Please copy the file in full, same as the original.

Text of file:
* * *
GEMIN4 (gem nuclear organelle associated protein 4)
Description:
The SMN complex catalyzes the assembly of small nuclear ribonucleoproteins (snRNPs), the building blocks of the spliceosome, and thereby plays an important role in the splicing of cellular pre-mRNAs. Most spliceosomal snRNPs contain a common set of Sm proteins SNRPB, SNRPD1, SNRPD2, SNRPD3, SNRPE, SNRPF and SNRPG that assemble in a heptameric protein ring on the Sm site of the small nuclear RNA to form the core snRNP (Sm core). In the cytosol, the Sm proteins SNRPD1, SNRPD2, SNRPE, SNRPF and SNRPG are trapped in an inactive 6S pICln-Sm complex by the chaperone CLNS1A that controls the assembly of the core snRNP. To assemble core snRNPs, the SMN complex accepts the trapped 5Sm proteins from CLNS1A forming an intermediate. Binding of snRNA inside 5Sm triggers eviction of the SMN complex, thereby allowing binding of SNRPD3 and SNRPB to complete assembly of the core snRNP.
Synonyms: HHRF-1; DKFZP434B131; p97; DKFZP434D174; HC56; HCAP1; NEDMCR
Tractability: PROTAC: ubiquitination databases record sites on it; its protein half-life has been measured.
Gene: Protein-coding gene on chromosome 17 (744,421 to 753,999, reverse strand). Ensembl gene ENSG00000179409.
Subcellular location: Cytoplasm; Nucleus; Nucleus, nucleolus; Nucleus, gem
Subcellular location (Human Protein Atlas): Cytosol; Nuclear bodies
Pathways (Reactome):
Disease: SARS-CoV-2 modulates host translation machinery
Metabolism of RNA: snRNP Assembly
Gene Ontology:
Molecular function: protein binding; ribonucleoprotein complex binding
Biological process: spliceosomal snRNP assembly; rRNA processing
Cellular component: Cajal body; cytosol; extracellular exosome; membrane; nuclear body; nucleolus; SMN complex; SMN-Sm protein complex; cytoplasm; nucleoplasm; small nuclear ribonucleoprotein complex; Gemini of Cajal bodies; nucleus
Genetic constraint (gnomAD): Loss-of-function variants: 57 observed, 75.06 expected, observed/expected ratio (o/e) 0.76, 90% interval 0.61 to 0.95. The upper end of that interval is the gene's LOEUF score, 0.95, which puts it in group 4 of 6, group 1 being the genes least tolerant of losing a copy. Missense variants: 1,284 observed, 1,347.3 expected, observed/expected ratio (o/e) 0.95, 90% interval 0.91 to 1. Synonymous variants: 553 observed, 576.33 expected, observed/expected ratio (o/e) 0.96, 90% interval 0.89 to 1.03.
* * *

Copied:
GEMIN4 (gem nuclear organelle associated protein 4)
Description:
The SMN complex catalyzes the assembly of small nuclear ribonucleoproteins (snRNPs), the building blocks of the spliceosome, and thereby plays an important role in the splicing of cellular pre-mRNAs. Most spliceosomal snRNPs contain a common set of Sm proteins SNRPB, SNRPD1, SNRPD2, SNRPD3, SNRPE, SNRPF and SNRPG that assemble in a heptameric protein ring on the Sm site of the small nuclear RNA to form the core snRNP (Sm core). In the cytosol, the Sm proteins SNRPD1, SNRPD2, SNRPE, SNRPF and SNRPG are trapped in an inactive 6S pICln-Sm complex by the chaperone CLNS1A that controls the assembly of the core snRNP. To assemble core snRNPs, the SMN complex accepts the trapped 5Sm proteins from CLNS1A forming an intermediate. Binding of snRNA inside 5Sm triggers eviction of the SMN complex, thereby allowing binding of SNRPD3 and SNRPB to complete assembly of the core snRNP.
Synonyms: HHRF-1; DKFZP434B131; p97; DKFZP434D174; HC56; HCAP1; NEDMCR
Tractability: PROTAC: ubiquitination databases record sites on it; its protein half-life has been measured.
Gene: Protein-coding gene on chromosome 17 (744,421 to 753,999, reverse strand). Ensembl gene ENSG00000179409.
Subcellular location: Cytoplasm; Nucleus; Nucleus, nucleolus; Nucleus, gem
Subcellular location (Human Protein Atlas): Cytosol; Nuclear bodies
Pathways (Reactome):
Disease: SARS-CoV-2 modulates host translation machinery
Metabolism of RNA: snRNP Assembly
Gene Ontology:
Molecular function: protein binding; ribonucleoprotein complex binding
Biological process: spliceosomal snRNP assembly; rRNA processing
Cellular component: Cajal body; cytosol; extracellular exosome; membrane; nuclear body; nucleolus; SMN complex; SMN-Sm protein complex; cytoplasm; nucleoplasm; small nuclear ribonucleoprotein complex; Gemini of Cajal bodies; nucleus
Genetic constraint (gnomAD): Loss-of-function variants: 57 observed, 75.06 expected, observed/expected ratio (o/e) 0.76, 90% interval 0.61 to 0.95. The upper end of that interval is the gene's LOEUF score, 0.95, which puts it in group 4 of 6, group 1 being the genes least tolerant of losing a copy. Missense variants: 1,284 observed, 1,347.3 expected, observed/expected ratio (o/e) 0.95, 90% interval 0.91 to 1. Synonymous variants: 553 observed, 576.33 expected, observed/expected ratio (o/e) 0.96, 90% interval 0.89 to 1.03.